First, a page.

Artist Spotlight: Olivia Blissick, An Aspiring Art Teacher


Rubi Sarna, Bleu Print Staff

There are many people who aspire to be professional artists and are hobbyists, but not as many with such skill and dedication as Olivia Blissick, especially as a high school student.  As a junior, she works to create exquisite pieces both inside and outside class.

“[I’ve been drawing] since as long as I can remember,” Olivia said as she tried to track the beginning of her hobby. She prefers to work with pen and colored pencils, but may eventually branch out to ceramics and jewelry. Last year, she got several comic-style pieces into the Art Show.

“That was my first time trying to produce a comic, and… I want to do more of it, but I haven’t gotten to it,” Olivia said.  When asked about how she learned the skills, she explained that she goes to the yearly comic book club at Chelsea High School, and she got the idea to start there.

“It was about two characters I’ve been writing a story about for while, at least thinking about their story,” she explained.  “So it’s basically about Deviros and Natalia, and Deviros is this dragon god. They live in an alternate world that’s not Earth, and Natalia is this girl who can see into the future.” She went on the describe how the two find companionship as outsiders, being considered untrustworthy by others when they’re good in reality. Olivia hopes to pursue it if she can, but she also has another goal in mind.

“I would like to become an art teacher,” she expressed. “There are lots of areas I could improve in, and I really want to improve on learning how to teach people, because I can kind of do it, but it’s hard for me to communicate how to draw to other people. It’s hard for me to go back and forth between that.”

Olivia isn’t just recognized on a scale like the Art Show, either. Friends around her, like her younger sister Veronica Blissick and her friend Sarah Zeller, admire her work, too.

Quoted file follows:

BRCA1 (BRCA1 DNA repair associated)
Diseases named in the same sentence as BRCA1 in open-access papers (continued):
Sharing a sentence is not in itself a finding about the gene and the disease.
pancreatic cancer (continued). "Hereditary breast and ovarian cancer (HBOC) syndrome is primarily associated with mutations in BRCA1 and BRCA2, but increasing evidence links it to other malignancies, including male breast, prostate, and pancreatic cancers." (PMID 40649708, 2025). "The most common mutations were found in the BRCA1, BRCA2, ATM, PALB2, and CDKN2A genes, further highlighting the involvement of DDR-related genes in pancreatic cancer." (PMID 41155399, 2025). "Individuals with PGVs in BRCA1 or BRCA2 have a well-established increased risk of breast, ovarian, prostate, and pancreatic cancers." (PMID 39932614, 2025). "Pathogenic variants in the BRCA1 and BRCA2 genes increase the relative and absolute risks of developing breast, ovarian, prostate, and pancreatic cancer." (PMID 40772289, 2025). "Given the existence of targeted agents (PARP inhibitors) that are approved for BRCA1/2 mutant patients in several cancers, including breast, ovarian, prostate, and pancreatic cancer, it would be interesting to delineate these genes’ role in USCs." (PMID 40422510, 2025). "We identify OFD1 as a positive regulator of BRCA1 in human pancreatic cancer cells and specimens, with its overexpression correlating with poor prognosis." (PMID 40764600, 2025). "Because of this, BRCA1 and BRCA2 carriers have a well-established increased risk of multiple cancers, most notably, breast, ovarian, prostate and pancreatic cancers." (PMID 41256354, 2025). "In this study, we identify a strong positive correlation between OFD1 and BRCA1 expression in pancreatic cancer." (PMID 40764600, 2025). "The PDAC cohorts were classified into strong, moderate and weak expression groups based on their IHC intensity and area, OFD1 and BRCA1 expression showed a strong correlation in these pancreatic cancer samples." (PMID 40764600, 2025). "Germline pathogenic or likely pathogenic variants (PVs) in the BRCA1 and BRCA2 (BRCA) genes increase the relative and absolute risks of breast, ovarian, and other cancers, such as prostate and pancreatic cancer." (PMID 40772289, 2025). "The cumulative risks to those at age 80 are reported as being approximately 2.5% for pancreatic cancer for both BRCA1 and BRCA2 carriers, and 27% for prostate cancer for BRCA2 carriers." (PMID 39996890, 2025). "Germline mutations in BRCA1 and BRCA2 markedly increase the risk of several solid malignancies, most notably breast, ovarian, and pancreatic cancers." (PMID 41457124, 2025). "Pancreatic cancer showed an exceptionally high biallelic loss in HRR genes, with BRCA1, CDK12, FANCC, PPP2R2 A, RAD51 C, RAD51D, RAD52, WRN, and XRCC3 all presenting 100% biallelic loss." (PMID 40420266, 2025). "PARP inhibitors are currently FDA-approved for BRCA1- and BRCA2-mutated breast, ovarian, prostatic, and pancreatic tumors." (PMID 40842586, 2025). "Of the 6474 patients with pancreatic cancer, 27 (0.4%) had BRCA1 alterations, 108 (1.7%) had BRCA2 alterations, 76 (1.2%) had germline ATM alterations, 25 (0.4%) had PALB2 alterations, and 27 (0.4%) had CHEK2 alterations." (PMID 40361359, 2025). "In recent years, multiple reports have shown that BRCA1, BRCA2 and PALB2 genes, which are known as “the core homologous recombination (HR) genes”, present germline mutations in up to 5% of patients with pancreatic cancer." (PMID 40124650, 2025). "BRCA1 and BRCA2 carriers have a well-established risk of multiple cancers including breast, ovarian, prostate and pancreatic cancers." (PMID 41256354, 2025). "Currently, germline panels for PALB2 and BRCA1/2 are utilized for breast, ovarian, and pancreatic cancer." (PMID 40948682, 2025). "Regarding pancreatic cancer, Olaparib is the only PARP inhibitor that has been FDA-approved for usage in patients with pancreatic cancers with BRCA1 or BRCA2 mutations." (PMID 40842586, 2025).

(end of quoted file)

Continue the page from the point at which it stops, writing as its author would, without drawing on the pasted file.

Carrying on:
“I can totally see Olivia being an art teacher,” said Sarah. She went on to compliment Olivia’s art, which she’s seen in class. “It’s intricate and beautiful.”

“Definitely my sister [inspires me]. Since we grew up together, she’s a way better artist than me,” said Veronica as she shaped a mug on the spinning wheel. She admitted to liking 3D art like sculpture and ceramics better, but that her sister was still a very big inspiration for when she did to 2D things like drawing or painting.

“[Olivia] is always doing doodles and sketches, and I’m always like ‘oh, how does she do that?’ Yeah, she inspires me,” she continued. “She’s such a good artist, and she deserves an art job just because she loves to do it.”

She went on to describe Olivia’s enthusiasm over the career possibility, and spoke on why art might mean so much to her and her sister.

“It’s kind of relaxing. Not saying that art is easy, but just because it’s kind of calming,” Veronica said. “Like working with clay a lot, it’s nice because you just mold it however you want and make something completely out of nothing, and you can do that with drawing too, just whatever you have in your head you can put into pages and art.”